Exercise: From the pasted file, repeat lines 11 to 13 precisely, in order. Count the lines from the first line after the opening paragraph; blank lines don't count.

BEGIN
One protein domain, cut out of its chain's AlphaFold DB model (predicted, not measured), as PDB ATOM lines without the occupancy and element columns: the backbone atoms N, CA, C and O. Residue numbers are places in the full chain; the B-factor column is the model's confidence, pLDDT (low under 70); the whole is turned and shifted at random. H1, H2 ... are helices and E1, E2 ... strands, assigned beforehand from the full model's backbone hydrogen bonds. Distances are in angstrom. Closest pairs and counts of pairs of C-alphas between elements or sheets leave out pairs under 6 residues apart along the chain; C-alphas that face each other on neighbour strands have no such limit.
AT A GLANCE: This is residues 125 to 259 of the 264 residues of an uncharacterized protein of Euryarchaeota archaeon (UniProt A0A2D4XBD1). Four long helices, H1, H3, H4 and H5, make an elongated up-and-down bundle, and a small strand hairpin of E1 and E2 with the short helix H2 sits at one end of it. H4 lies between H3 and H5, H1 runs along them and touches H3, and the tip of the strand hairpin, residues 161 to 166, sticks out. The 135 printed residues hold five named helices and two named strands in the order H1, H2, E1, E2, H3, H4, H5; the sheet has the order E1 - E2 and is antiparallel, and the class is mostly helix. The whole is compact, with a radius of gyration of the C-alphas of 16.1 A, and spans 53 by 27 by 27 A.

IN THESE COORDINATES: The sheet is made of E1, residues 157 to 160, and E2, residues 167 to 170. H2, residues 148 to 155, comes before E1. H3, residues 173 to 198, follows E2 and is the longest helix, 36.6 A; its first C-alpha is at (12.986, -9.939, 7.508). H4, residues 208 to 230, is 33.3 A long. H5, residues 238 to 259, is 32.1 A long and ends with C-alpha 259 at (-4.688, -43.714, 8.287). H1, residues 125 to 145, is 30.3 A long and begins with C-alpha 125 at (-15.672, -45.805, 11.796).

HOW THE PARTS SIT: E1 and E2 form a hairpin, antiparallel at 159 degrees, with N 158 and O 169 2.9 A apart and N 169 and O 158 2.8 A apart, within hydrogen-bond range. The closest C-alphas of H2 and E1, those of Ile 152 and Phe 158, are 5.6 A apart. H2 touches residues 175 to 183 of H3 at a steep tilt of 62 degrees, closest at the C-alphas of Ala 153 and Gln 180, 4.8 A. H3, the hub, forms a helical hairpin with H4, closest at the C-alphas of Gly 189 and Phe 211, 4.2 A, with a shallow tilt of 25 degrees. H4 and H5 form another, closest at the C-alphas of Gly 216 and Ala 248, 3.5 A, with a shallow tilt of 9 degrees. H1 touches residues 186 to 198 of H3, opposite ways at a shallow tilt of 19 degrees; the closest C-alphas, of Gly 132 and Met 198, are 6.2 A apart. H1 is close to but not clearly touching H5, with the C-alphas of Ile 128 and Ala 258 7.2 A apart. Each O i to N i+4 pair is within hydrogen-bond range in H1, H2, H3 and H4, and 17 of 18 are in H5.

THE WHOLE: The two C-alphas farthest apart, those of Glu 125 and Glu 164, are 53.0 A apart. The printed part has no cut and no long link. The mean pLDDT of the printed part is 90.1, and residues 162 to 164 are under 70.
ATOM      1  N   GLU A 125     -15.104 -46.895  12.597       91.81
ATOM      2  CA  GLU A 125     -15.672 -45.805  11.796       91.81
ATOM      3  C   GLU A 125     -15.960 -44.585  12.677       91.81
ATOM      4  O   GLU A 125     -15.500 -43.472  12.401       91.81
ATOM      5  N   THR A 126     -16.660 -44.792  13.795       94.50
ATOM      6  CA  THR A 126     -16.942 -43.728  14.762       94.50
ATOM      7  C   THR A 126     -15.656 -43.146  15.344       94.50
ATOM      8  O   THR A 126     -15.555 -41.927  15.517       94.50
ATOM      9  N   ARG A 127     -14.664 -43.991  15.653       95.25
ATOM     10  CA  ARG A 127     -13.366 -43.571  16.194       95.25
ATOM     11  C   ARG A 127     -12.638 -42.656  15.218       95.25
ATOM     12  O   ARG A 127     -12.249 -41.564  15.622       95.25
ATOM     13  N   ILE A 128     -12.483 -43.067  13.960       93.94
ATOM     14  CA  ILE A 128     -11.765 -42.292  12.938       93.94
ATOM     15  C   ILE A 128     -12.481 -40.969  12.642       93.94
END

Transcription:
ATOM      7  C   THR A 126     -15.656 -43.146  15.344       94.50
ATOM      8  O   THR A 126     -15.555 -41.927  15.517       94.50
ATOM      9  N   ARG A 127     -14.664 -43.991  15.653       95.25